Mission or Purpose Statement
Direct Phone Number
Some additional items you should seriously consider are,
LinkedIn Profile Address
Shelley Golden, a personal branding image consultant in Northern California, has a well-done signature block that shows multiple ways to contact her. The YouTube video gives you an impression of what it’s like working with her.
Building a Cornerstone that Focuses Your Consulting Services and Marketing
Your consulting business and your marketing needs a cornerstone to stay focused and aligned.
The cornerstone is the first stone set in the
construction of a masonry foundation.
All other stones will be set in reference to this stone,
thus determining the position of the entire structure.
With all the “Shiny New Things” and the occasional off-track consulting opportunity, it can be difficult to stay aligned with your niche and mission. Having a cornerstone can keep you aligned, and your minimal time and resources focused.
If your consulting business was a non-fiction book the cornerstone would be a Table of Contents with each chapter title having a short descriptive excerpt. If your consulting business was a skyscraper the cornerstone would be the open iron framework and floors before putting up walls and offices.
Your initial cornerstone should be an enhanced outline
that keeps you aligned and on track.
While you are in Stages 3 and 4 your cornerstone can be just a good outline with a paragraph description of each “chapter”. That’s all you need to keep your business on track. It is NOT a business plan.
In Stage 5, Marketing Your Consulting Services, your cornerstone will become a robust description of your consulting services. What you are reading now, The Ultimate Guide to Starting and Building a Thriving Consulting Business, is a Stage 5 cornerstone for the Critical to Success business. If you have downloaded the PDF, it is a print version of the cornerstone.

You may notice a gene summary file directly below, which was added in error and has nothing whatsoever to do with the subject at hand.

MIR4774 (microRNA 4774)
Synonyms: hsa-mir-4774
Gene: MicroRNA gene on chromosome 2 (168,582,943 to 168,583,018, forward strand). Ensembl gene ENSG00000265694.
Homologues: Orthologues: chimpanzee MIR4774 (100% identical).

Eventually your cornerstone will become a framework and draft you can gradually grow into,
Build Your Cornerstone Over Time
Keep your first cornerstone light and in outline form. Only after you have validated that you have the right niche and found a spot where clients love you will you want to write more and add depth.
A complete cornerstone on some websites runs to 100 or more pages. It’s a good start towards a book.
You can’t do that all at once. It takes too much time and you won’t know the right content until you have tested your consulting hypothesis.
Your initial cornerstone will change as you work with clients, competitors and the marketplace. Just work with it, modify it when you see your business has to change, and in a year you will have a book.
“No plan survives first contact with the enemy”
- frequently quoted
“No plan of operations reaches with any certainty beyond the first encounter
with the enemy’s main force.”
- Original from Helmuth van Moltke,
Chief of Staff, Prussian Army, 1880
Your initial cornerstone sets the framework for your consulting offering and marketing.
Initially, create a cornerstone with one to three consulting areas. For example, think of the one to three major pains you solve in your consulting. Outline those. If your marketing or sales “wander” outside those one to three pains you know you are off course and are wasting time and resources.
If you find that the market and clients are demanding something different from you then you may need to change your cornerstone, but don’t let shiny new things and random events change your cornerstone.
After having written 27 non-fiction books published by Macmillan and J Wiley Press the best way I have found to write non-fiction books is,